criminal suspects to be extradited to mainland China. This raised the risk of exposing Hong Kongers to violent and unfair treatment, fear that bill would give China greater control over Hong kong and fear of reduction in Hong Kong’s autonomy . Not only this bill but the democratic reforms prevailing in Hong Kong further increased the fear among common masses. They started demanding Universal Suffrage because half of the lawmakers are elected through voting and others got the post because of geographical and functional constituencies (Cheong, 2019).

Even when the governor Ms Carrie Lam withdrew the extradition bill, the protestor’s aggressiveness still escalated over 2019. This anger was fueled by police brutality and abuse of power (Amnesty, The Guardian, 2019). Protestors resorted to blocking roads and disrupting local businesses, public transport and traffic infrastructure, using dazzling lights and molotovs to disrupt the police (SCMP, 2019).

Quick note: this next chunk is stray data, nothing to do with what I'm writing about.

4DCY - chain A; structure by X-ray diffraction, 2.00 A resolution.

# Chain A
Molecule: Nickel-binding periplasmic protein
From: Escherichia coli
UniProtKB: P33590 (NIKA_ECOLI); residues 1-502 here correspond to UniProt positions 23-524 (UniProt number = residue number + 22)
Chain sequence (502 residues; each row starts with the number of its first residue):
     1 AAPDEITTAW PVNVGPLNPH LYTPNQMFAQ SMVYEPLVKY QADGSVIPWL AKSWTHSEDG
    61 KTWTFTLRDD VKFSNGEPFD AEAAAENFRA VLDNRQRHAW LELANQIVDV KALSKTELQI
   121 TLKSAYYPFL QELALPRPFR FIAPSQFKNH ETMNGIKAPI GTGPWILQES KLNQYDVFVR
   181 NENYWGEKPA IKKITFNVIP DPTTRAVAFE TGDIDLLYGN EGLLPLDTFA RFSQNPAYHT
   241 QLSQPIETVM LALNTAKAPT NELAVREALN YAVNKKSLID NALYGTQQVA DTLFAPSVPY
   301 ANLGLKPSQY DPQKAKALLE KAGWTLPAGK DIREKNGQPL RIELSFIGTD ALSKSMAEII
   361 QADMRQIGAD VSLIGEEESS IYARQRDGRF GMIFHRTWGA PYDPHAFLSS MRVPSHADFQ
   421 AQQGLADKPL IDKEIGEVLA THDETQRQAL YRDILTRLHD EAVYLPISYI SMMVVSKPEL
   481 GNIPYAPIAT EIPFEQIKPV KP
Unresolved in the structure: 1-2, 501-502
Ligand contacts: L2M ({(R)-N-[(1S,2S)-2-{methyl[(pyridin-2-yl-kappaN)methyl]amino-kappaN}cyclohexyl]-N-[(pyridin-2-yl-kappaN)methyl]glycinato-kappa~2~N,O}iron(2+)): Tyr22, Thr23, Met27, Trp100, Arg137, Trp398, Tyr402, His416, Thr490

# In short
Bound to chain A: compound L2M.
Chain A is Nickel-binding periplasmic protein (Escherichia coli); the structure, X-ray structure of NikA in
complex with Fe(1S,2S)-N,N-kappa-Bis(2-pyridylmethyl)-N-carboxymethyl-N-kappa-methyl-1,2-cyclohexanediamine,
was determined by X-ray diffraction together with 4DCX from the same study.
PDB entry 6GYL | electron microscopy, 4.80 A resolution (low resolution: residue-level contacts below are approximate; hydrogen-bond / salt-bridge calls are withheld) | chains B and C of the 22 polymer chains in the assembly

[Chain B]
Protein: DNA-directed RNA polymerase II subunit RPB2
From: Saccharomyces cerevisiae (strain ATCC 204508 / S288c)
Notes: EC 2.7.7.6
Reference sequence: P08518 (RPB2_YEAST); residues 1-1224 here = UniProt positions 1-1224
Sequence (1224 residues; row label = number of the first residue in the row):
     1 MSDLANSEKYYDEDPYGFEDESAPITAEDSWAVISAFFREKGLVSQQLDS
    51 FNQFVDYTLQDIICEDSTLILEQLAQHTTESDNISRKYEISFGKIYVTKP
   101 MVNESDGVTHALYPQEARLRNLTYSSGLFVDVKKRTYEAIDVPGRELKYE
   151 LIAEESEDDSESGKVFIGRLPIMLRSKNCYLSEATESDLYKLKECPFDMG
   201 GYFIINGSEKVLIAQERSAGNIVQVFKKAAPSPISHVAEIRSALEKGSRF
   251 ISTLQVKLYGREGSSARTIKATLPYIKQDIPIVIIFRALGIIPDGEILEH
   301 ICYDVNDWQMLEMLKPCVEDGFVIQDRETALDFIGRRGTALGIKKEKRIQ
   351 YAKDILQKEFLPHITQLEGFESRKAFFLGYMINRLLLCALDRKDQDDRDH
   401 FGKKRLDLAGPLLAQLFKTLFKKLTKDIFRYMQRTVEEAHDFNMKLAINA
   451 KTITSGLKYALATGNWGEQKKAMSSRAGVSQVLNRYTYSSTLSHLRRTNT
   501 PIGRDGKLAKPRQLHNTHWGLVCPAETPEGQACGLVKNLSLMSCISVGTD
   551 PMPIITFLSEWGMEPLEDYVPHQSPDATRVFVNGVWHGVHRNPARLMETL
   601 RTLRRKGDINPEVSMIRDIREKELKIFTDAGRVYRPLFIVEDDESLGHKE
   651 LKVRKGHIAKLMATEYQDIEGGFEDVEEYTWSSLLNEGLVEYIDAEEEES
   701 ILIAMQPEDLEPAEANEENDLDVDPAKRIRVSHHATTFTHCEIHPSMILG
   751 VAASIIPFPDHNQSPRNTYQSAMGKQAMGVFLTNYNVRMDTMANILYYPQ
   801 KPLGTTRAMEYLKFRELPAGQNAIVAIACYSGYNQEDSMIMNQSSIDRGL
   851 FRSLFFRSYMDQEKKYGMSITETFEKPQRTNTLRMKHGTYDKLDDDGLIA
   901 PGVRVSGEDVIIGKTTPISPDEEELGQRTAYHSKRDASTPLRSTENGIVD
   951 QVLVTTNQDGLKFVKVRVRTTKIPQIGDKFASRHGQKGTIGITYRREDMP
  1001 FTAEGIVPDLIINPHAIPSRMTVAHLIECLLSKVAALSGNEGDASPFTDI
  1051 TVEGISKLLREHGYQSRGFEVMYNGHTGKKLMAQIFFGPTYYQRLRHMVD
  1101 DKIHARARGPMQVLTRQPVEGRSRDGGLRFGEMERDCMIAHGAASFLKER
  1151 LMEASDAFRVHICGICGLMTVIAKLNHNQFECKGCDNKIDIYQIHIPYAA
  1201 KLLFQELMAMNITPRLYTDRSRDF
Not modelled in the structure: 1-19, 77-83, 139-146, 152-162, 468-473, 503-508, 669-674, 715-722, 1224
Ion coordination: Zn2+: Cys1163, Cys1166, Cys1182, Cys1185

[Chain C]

Table 1 shows a summary of key events that happened during the protests.

2. Economic Impact Analysis

2.1 Tourism

The total number of visitor arrivals declined sharply by 65% during Q3 2019 (Fig 2a) when the protests disrupted the safety and security of Hong Kong, as seen in a negative relationship between the fall in visitor arrivals and increasing crime rate (Fig 2b).

This was further worsened when travel warnings against Hong Kong were issued by 40 other countries, like the United States, Australia and Japan. (CNA, 2019).

Ocean Park, a popular Hong Kong tourist attraction, faced an 80% fall in tour groups, and Hong Kong Disneyland ticket prices fell by 16% (Kanis et al., 2019). Hotel rates also fell to as low as USD 25 per night (Hutton, 2019).